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Home sales fizzle in July as higher rates spark worry

As mortgage rates continue to rise and inventory slides, home sales were like a dud sparkler in July.

And with long-term mortgage rates reaching the highest level in more than two decades on Aug. 17, many homeowners remain hesitant to sell and most home-shoppers are finding few homes on the market. The supply-and-demand challenge that has cooled the market for much of the year could continue until interest rates ease.

According to the California Association of Realtors, an adjusted annualized rate of about 269,000 homes sold in July, a 3% decline compared to June – and off 9% from a year ago. The state’s home sales were below the 300,000 level for the 10th straight month, the latest evidence that the ongoing “lock-in” effect by homeowners who want to hold on to their 3% mortgage rates remains (see regional data on prices and sales in the table below).

“Many in the market aspire to become homeowners and are actively looking to buy, but the shortage of homes for sale and elevated mortgage rates remain challenging headwinds for them,” says CAR president Jennifer Branchini, a Bay Area REALTOR.

HIGHER RATES = FEWER BUYERS AND SELLERS

Add higher home prices and those headwinds have the housing market off course. Fewer than one of every five households (16%) could afford to buy a home during the second quarter, the lowest figure in about 17 years, according to CAR.

Blame mortgage rates – almost 2 percentage points higher than a year ago – and the competition for the few homes listed for the median home price topping $800,000 for the fourth straight month.

The Federal Reserve’s interest-rate hikes have cooled the market, but the critical shortage of homes because of a lack of sellers has prices close to their record-high levels in most regions, except for the Bay Area and Far North, which had the largest annual drop at 7%.

The median home price – meaning half the homes sold for more, the other for less – was $832,340 in July, a 0.7% dip from June but up 0.2% from a year ago, the first year-over-year gain since last fall.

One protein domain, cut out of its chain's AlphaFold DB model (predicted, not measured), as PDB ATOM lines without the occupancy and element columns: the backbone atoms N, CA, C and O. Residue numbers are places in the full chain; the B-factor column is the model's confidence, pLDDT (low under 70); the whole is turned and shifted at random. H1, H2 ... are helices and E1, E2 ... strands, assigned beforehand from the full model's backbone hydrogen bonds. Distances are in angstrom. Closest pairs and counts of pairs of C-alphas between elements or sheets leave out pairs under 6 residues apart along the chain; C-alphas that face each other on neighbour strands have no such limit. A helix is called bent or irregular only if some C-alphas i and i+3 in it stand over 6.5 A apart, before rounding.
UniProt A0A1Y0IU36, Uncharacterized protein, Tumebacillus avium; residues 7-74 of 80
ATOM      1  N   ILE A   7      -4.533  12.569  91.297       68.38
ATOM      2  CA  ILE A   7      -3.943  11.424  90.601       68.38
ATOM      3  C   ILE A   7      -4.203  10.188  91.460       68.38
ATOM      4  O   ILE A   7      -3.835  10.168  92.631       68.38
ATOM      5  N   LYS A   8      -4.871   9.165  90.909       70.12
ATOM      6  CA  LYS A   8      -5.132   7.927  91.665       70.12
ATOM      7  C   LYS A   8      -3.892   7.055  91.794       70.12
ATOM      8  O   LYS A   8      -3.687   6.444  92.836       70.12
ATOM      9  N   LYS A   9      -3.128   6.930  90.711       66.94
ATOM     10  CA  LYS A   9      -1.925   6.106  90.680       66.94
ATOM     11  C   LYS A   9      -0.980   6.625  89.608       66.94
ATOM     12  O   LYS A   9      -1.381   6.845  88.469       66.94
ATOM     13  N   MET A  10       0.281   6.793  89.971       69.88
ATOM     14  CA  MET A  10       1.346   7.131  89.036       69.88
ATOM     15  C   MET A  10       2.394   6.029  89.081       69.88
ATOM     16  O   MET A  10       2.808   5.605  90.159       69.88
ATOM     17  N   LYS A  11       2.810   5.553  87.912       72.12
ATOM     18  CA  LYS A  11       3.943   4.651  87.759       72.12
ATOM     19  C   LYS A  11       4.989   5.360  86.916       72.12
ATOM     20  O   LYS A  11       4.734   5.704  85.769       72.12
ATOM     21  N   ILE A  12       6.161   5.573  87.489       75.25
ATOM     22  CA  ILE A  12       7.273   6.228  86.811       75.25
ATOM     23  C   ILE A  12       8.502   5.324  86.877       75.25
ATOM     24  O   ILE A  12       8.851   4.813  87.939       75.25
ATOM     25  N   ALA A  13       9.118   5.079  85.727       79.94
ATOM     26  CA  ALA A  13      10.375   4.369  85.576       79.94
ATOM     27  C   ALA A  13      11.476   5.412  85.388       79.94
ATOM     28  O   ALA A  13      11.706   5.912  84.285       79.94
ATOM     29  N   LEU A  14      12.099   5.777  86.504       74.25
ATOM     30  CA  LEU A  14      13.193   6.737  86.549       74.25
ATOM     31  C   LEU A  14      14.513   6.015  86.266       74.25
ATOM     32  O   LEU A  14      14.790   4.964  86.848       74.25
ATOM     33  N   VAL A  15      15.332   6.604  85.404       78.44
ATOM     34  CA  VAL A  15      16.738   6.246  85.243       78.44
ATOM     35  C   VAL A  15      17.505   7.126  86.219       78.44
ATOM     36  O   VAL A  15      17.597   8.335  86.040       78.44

‘HOUSING DEMAND REMAINS RESILIENT’

Solid job growth, even with some high-profile layoffs in the tech industry, and a severe shortage of homes listed should keep prices stable during the remainder of the year, says Jordan Levine, senior vice president and chief economist for CAR.

“Housing supply continued to be tight in California as rates remain well above levels in 2020-21, when homeowners locked-in their long-term mortgages,” Levine says. “While home sales have been negatively impacted by the shortage of homes for sale during this year’s homebuying season, home prices continue to stabilize and have provided consumers with some confidence that market conditions are still solid. Interest rates should moderate later this year if inflation eases further, and home sales could see improvement in the winter season.”

Perhaps, but with better-than-expected economic data in recent days, which often boosts inflation, mortgage rates could remain in the 7% range for a while.

“Treasury rates were elevated again last week following mixed data on inflation and more indication of resiliency in the economy, which may pose a challenge to the Federal Reserve’s efforts to lower inflation,” says Joel Kan, vice president and deputy chief economist for the Mortgage Bankers Association.

So, higher mortgage rates and plenty of competition for homes will likely continue.

“Despite slowing home sales in the past couple of months, housing demand remains resilient and the market continues to be competitive,” Branchini says.

Just like the housing market has been for almost a year.

Home prices and sales in July vs. a year ago

RegionPrice% Gain/LossSales
California$832,340+0.2%-9.0%
Bay Area$1.26 million-0.3%-14.2%
Central Coast$985,000+3.7%-5.8%
Southern California$830,000+2.7%-14.0%
Los Angeles$790,000+1.3%-16.2%
Inland Empire$575,000No change-18.4%
Central Valley$489,000+0.8%-14.4%
Far North$376,420-7.1%-16.7%

Source: California Association of Realtors